A widower whose book about coping with loss turns him into a best-selling self-help guru, falls for the hotel florist where his seminar is given, only to learn that he hasn't yet truly confronted his wife's passing.
George and Nina seem like the perfect couple. They share a cozy Brooklyn apartment, a taste for tuna casserole dinners, and a devotion to ballroom dancing. They love each other. There's only one hitch: George is gay. And when Nina announces she's pregnant, things get especially complicated. Vince - Nina's overbearing boyfriend and the baby's father-wants marriage. Nina wants independence. George will do anything for a little unqualified affection, but is he ready to become an unwed surrogate dad?Written by
Michael Kuroiwa <Afixiation@mail.earthlink.net>
Nina (Jennifer Aniston) and George (Paul Rudd) co-starred in the TV series Friends (1994) Aniston played Rachel Green, while Rudd played Mike, Pheobe's boyfriend and eventual husband. See more »
When George and Nina are kissing on the bed, Nina unbuttons his shirt, then when he answers the phone his shirt is fastened again. He then gets up and walks away, shirt open. See more »
How come its okay for him to live on top of you and not me?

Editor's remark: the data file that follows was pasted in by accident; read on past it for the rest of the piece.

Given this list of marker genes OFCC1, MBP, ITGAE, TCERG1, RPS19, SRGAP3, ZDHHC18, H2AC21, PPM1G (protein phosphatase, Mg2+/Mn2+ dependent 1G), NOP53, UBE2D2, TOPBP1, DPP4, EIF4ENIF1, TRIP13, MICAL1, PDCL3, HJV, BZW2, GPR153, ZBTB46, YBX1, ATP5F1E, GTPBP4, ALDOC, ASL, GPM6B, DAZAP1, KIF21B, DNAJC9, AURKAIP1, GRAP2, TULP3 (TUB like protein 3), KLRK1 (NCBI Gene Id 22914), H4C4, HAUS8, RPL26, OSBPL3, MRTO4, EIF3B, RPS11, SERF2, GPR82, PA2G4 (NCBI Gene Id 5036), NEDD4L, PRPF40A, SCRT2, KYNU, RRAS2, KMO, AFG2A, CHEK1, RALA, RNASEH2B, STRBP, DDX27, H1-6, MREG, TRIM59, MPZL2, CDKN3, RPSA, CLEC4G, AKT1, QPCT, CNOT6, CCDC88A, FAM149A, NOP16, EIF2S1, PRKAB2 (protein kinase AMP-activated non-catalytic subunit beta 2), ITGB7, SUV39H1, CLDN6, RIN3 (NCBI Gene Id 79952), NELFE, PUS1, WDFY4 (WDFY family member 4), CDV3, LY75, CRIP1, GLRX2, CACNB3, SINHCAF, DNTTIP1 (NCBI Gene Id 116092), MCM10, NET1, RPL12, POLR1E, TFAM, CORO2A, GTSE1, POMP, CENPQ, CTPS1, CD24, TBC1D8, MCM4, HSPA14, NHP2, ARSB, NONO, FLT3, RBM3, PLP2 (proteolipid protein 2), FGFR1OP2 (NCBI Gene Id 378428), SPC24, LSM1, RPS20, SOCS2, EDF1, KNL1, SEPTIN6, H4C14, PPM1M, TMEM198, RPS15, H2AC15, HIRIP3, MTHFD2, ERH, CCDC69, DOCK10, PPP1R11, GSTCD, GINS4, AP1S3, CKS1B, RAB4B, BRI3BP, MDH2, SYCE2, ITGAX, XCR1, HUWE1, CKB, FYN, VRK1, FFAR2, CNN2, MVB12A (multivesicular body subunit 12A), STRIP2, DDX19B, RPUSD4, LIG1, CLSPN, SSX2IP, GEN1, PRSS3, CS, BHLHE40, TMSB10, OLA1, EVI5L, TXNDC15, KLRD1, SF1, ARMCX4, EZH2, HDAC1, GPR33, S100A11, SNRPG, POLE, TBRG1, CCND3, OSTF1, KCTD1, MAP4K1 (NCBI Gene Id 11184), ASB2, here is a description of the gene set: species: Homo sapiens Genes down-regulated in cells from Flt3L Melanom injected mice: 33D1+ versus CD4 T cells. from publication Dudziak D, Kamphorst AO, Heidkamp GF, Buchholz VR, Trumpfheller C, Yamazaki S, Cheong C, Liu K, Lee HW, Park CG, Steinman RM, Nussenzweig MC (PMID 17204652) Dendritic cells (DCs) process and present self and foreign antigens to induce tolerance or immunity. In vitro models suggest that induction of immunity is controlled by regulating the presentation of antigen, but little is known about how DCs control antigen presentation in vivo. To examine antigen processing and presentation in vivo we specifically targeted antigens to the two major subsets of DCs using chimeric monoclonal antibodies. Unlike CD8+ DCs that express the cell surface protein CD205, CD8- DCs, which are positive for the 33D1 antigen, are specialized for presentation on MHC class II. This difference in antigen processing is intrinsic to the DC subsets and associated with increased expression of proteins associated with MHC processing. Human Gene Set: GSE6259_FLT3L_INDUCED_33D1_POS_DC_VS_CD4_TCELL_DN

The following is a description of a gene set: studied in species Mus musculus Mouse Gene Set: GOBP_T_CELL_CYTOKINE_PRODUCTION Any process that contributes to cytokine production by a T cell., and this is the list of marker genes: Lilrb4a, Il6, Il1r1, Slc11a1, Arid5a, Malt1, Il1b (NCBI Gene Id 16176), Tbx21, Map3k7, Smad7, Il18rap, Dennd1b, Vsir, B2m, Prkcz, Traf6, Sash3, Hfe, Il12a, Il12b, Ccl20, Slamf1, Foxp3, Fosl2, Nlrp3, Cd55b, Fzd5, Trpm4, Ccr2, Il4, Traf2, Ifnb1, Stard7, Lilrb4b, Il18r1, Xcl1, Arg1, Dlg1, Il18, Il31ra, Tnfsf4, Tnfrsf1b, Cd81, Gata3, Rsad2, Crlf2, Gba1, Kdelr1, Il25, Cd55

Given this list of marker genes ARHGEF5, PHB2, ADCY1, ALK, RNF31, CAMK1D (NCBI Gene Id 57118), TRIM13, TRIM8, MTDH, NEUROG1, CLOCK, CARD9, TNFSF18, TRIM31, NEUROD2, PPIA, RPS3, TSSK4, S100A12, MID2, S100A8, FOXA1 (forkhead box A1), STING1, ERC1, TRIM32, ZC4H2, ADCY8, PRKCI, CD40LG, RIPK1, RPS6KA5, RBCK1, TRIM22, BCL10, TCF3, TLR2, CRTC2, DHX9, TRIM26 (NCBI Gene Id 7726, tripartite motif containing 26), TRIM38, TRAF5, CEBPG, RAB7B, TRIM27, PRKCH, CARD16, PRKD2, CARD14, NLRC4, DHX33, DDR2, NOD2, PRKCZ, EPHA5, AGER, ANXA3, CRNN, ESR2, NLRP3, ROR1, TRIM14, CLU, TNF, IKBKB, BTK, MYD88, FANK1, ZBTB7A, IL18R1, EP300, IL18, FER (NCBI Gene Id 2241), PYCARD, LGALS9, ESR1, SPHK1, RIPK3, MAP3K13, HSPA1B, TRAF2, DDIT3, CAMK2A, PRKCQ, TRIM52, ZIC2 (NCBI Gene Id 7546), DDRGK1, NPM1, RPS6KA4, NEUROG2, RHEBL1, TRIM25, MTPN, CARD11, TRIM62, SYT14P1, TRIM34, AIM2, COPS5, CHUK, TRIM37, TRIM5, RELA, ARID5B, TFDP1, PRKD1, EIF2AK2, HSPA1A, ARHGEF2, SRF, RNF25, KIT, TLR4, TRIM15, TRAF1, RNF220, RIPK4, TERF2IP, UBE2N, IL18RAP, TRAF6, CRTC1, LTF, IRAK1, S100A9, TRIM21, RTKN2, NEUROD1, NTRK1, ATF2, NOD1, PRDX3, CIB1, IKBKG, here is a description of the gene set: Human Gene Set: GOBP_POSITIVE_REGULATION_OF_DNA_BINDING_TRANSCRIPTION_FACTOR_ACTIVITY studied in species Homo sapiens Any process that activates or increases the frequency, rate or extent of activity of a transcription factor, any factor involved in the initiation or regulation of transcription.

He's not living on top of me and he's leaving in 2 weeks.
Na na na, he's never goin' anywhere. He's gonna fall in love with you and turn straight.
Not if you're lookin' at what I'm lookin' at.
Get in here.
See more »
Screenwriter Wendy Wasserstein, adapting Stephen McCauley's novel, begins with a premise which is pure formula: an unmarried mother-to-be in New York City would rather raise her child with her gay best friend rather than with the baby's father. What appears to be a continuation of themes begun with 1997's "My Best Friend's Wedding" fortunately leads to a sensitive, perceptive straight/gay platonic romance pre-"Will & Grace". A large part of the film's success belongs to Jennifer Aniston (an easy presence on the screen) and Paul Rudd (who is charming without effort, even if some of his dialogue is a little cloying). There's also a moving story thread involving Nigel Hawthorne as an elderly gay man who is cruelly dumped-on by his young lover that shows the sometimes fickle nature inherent in gay relationships, handled with quiet taste by director Nicholas Hytner. Despite a downright peculiar finish (which gives new meaning to the term "feel good"), "The Object of My Affection" is a sweet, insightful comedy-drama that gets into that curious area not many movies are willing to investigate: why many straight women are drawn to having gay men as best friends, what the two have in common and, ultimately, what actions cross that invisible line between loyalty and disillusionment (which has its basis in disappointment on the woman's part that the fantasy cannot come true). Not everything works in "Affection", but it is remarkably pleasant and (for better or worse) hetero-friendly. **1/2 from ****
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